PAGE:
Frydlewsky had worked in the past with Cynthia Schmidt-Cruz,
associate professor of languages, literatures and cultures and director
of the Center for Global and Area Studies, who suggested her to Miller
for the artist-in-residence program.
In addition to that program of global arts, her talks and exhibits in
Delaware were supported by the English Language Institute, Center for
Global and Area Studies, College of Arts and Sciences and the Frank and
Yetta Chaiken Center for Jewish Studies at UD, the Jewish Community
Relations Committee of Delaware and ArtSpace at Siegel JCC.
Although her residency has ended, the exhibition of her work at
the Tower at STAR atrium on the University’s STAR campus, is open to the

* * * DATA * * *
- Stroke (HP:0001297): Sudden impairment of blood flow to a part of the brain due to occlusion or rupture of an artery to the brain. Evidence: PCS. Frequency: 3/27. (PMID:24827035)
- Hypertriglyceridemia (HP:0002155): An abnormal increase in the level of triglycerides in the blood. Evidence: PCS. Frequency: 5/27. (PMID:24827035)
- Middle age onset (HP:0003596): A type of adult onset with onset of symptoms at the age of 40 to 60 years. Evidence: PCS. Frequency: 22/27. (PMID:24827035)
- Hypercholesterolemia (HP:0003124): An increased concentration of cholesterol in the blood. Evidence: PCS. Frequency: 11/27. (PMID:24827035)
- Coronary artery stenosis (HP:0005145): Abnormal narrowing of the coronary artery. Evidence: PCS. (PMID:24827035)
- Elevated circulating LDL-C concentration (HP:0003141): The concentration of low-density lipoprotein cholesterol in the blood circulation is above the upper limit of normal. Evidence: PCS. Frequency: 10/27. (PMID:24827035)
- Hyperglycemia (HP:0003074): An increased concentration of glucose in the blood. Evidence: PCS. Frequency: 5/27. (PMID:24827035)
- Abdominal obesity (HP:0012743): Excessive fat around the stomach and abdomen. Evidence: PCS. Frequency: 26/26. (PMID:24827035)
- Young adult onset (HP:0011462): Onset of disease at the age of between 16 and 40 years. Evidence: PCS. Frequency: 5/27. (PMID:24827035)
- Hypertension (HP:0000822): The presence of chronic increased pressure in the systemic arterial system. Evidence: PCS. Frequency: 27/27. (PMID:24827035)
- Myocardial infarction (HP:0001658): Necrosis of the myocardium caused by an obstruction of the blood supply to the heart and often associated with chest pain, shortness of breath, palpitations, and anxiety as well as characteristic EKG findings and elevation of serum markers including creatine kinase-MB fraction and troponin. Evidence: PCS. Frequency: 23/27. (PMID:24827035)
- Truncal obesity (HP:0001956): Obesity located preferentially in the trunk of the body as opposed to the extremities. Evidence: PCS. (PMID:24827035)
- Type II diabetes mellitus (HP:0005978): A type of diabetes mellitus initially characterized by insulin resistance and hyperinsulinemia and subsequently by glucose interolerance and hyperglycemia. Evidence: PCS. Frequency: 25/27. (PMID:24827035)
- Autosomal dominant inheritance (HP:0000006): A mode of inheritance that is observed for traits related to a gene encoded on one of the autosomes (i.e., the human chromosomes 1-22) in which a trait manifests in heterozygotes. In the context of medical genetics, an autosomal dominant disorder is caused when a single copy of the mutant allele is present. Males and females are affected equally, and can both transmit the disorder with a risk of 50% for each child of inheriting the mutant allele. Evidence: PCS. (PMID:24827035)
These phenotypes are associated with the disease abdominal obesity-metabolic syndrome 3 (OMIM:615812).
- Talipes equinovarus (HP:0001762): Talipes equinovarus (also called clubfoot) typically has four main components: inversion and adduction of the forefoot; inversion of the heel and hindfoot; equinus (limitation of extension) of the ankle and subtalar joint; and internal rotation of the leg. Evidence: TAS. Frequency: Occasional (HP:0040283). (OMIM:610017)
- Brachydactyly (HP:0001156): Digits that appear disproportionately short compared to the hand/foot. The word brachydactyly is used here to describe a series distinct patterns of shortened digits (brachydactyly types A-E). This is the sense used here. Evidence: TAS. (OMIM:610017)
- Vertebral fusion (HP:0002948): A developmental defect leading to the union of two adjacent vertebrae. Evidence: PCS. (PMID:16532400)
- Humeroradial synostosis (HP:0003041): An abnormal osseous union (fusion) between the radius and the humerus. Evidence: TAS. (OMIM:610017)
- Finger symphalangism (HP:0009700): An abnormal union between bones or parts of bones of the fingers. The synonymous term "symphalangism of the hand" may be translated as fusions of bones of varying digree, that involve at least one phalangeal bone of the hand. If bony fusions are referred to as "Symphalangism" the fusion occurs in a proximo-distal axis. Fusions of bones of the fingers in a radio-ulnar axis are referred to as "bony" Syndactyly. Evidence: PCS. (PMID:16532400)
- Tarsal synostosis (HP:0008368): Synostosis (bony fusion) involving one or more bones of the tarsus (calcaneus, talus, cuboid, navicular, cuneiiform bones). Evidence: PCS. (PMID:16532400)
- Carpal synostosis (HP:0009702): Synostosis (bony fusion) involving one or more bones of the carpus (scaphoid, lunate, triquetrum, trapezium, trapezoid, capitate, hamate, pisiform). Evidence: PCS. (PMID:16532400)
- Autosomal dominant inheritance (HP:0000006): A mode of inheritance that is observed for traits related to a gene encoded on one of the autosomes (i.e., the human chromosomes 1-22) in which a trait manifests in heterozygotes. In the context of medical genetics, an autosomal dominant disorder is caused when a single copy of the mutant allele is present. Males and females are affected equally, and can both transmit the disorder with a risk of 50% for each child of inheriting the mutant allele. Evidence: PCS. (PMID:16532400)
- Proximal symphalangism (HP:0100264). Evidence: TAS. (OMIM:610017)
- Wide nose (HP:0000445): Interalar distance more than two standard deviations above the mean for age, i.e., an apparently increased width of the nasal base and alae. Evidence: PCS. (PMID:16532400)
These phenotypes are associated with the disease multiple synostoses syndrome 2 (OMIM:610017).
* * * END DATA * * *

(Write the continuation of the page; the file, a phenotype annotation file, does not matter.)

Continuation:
public. The works there span much of her work as a photojournalist,
covering such topics as Argentine arts and culture, politics and
protest, shantytowns and the rural province of Entre Rios.
A particular focus is “The Last Jewish Gaucho,” images of the life of
the late Jaime Jruz, who worked the land in his Entre Rios village, a
community founded by Jewish immigrants from Eastern Europe in the 1890s.
The project began as a feature story in collaboration with the Washington Post; Frydlewsky later returned on her own to continue her profile of Jruz and of the vanishing lifestyle of Jewish gauchos.
The Global Arts program, which has brought visual artists, musicians,
dancers and storytellers from around the world to UD and the nearby
community in recent years, plans to continue next academic year with
artists visiting during fall and spring semesters.
Article by Ann Manser; photos by Evan Krape and courtesy of Silvina Frydlewsky